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Raisi's Call For Iranian Expats To Return Home Met With Skepticism

At the end of his first news conference after winning Iran's June 18 presidential election, President-elect Ebrahim Raisi (Raeesi) called on millions of Iranians living abroad to return home. He suggested they bring their savings to invest in Iran, which he called "one of the safest places in the world for investment."

Other presidents have offered similar invitations, but for those who returned not everything went well. Kaveh Madani, a former deputy to the vice president for environment, and nuclear negotiator Abdolrasoul Dorri Esfahani, were invited to Iran by individuals close to President Hassan Rouhani.

Madani left after two dozen of his colleagues, mainly former expats, were arrested on espionage charges. One died in custody. Esfahani ended up in jail on spying charges.

Many expats returning for a visit or on business have been arrested. Masoud Mosaheb, an Austrian-Iranian businessman and community leader, took a trip to Iran three years ago with an Austrian delegation and was sentenced to ten years in prison on dubious charges.

In an article in Etemad newspaper, journalist Siamak Rahmani told Raisi(link is external) that the pre-requisite for issuing such an invitation was doing away with “paranoid threats” by security officials and easing intelligence screening of those who return from abroad after a long stay.

Rahmani also noted that many returning Iranians were not able to find a job and those who were lucky often landed in trouble. "You need to tell your colleagues that your invitation is serious and that they need to facilitate expats' easy repatriation," Rahmani advised the president-elect.

“Many of the millions of Iranians who have left Iran for good, left their homeland with a heavy heart … battered by the impacts of unresolved economic and social problems,” Rahmani wrote. “If you want to bring them back, you need to create a safe environment, employment opportunities and economic stability first."

Rahmani suggested Iran was "on top of the list” of high-risk countries for investment: “Many Iranians leave Iran for this reason and for social problems…you need to end the sanctions and create a situation in which banks can work properly like everywhere else."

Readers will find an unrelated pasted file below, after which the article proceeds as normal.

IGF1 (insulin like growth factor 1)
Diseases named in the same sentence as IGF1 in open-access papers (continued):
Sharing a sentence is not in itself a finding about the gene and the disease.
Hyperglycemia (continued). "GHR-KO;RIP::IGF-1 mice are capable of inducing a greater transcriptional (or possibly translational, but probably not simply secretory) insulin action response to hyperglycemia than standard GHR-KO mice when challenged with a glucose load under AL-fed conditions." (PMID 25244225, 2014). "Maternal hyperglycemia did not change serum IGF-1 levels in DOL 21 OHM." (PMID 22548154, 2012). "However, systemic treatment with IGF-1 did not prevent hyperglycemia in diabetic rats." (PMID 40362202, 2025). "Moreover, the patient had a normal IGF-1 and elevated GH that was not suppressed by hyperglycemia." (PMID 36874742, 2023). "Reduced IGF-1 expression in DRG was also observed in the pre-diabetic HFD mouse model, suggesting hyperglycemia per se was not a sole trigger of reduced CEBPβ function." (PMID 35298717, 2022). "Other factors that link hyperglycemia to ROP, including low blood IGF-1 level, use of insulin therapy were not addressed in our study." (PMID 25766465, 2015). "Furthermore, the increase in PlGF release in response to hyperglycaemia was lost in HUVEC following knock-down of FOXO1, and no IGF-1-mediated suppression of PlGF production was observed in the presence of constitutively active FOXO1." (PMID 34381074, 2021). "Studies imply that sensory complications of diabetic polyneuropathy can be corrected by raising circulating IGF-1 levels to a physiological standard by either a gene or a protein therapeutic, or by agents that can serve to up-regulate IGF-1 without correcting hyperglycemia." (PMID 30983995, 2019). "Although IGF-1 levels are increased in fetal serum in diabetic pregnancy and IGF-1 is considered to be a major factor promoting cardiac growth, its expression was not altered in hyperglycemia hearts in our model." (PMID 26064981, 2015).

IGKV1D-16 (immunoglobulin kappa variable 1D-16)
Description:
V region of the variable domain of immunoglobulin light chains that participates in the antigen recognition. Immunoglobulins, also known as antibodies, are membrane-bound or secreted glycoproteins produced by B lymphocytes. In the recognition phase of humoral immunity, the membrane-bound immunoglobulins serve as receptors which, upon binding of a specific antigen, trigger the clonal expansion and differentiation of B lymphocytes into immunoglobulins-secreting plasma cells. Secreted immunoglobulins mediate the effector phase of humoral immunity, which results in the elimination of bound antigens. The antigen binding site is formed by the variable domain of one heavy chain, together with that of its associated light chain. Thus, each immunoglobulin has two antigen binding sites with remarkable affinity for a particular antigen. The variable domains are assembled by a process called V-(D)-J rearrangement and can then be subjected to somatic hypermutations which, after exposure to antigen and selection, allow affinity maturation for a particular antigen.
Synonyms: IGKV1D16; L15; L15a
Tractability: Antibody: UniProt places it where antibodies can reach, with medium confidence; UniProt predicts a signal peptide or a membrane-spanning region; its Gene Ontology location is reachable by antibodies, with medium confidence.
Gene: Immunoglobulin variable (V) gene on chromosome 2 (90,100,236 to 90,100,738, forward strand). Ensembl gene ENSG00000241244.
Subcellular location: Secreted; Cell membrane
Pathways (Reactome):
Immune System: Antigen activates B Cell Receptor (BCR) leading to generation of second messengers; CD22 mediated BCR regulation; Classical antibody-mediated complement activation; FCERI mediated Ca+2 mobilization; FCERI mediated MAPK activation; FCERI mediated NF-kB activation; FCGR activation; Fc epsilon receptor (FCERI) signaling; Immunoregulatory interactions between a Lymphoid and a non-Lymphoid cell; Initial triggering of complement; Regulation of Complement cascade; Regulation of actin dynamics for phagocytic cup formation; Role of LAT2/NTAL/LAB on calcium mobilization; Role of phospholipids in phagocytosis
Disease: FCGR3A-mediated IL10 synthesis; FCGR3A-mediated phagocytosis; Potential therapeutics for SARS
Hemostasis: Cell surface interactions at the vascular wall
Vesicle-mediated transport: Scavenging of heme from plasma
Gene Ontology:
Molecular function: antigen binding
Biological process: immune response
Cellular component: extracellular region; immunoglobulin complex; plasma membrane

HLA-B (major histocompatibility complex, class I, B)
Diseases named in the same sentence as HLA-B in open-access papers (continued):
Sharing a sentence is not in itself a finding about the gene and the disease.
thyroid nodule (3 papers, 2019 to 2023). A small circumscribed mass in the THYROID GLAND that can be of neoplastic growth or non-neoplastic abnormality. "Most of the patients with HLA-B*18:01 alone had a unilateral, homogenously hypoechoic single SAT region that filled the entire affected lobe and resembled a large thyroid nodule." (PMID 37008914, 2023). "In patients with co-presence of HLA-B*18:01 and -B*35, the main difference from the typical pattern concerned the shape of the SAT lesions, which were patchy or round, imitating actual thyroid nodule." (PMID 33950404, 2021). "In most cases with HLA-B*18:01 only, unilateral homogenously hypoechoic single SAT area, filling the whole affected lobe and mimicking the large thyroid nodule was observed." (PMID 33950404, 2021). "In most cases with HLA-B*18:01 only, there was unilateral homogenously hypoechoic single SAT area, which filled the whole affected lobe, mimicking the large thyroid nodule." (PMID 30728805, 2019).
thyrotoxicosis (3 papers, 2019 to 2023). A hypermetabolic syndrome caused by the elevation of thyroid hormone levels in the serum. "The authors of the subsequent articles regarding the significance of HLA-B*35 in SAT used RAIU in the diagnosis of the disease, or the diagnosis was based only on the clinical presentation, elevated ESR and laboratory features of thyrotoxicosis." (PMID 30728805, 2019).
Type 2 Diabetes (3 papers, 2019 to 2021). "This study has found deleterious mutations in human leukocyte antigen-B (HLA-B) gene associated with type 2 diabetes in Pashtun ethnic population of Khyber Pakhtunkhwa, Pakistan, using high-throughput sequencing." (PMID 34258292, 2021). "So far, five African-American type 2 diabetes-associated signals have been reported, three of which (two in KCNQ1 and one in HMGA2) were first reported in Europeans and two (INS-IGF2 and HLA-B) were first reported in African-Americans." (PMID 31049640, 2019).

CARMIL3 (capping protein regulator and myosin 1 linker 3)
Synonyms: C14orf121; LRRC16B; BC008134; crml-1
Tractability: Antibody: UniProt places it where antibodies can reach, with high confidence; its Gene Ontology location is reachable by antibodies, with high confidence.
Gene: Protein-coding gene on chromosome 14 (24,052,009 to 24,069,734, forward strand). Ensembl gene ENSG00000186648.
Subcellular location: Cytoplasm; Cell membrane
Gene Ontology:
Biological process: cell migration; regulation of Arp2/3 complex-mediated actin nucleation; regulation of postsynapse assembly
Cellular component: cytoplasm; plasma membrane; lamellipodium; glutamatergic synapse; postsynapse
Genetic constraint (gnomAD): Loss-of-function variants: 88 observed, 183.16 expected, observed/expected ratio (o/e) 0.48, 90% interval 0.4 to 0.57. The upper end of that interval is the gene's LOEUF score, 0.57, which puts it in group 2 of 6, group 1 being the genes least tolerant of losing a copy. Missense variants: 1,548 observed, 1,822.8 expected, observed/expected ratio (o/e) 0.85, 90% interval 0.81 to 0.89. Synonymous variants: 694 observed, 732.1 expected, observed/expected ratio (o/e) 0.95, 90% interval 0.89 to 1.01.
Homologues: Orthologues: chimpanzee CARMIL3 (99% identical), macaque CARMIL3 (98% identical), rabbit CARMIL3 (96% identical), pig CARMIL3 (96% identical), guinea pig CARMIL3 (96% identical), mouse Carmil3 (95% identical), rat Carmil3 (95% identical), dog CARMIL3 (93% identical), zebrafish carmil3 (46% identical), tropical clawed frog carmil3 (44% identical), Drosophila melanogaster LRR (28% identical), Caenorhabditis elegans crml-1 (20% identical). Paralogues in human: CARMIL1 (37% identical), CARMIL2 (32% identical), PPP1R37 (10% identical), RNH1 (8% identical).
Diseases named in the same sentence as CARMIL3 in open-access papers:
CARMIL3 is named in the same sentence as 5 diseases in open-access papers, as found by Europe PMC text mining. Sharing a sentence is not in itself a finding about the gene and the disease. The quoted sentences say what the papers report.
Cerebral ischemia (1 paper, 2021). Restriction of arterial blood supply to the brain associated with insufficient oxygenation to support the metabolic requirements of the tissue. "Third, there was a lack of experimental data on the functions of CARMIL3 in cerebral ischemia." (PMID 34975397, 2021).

In an editorial Ghasem Khorrami, editor of the industrial journal Karkhanehdar wrote(link is external): "One of the first things you need to do before inviting Iranian expats to return home is to stop the radicals who are constantly threatening investors and businessmen as part of their celebration for your victory."

Khorrami added that Iran needed to change its foreign policy, respect private ownership, join “the international economic community” and rebuild people's trust in government before being in a position to attract foreign investment or investment by Iranian investors. He wrote that many Iranians living abroad were precisely those who had investments confiscated.

Some Iranian opposition figures and lawyers have (link is external) pointed out that many confiscations had been vindicated by a judicial system in which Raisi was deputy chief justice or a public prosecutor for over two decades.

Meanwhile, German-based Iranian entrepreneur Mahmoud Tajalli Mehr told the website of Germany's national broadcaster that he moved back to Iran twice, in 2003 and 2007, to launch two projects but he was disappointed to find that officials expected a 20 percent share of his profits.

Rahmani advised Raisi to honor his election pledges on civil freedoms: "In order to solve the social problems that hinder Iranian expat's return to their homeland, think of the promisers you made to the nation during your campaign: Respect for women's right, lifting unnecessary imitations on the lifestyle of young Iranians, providing better Internet access, stopping censorship and filtering of the media and not to insist on imposing a certain lifestyle and ideology on everybody."

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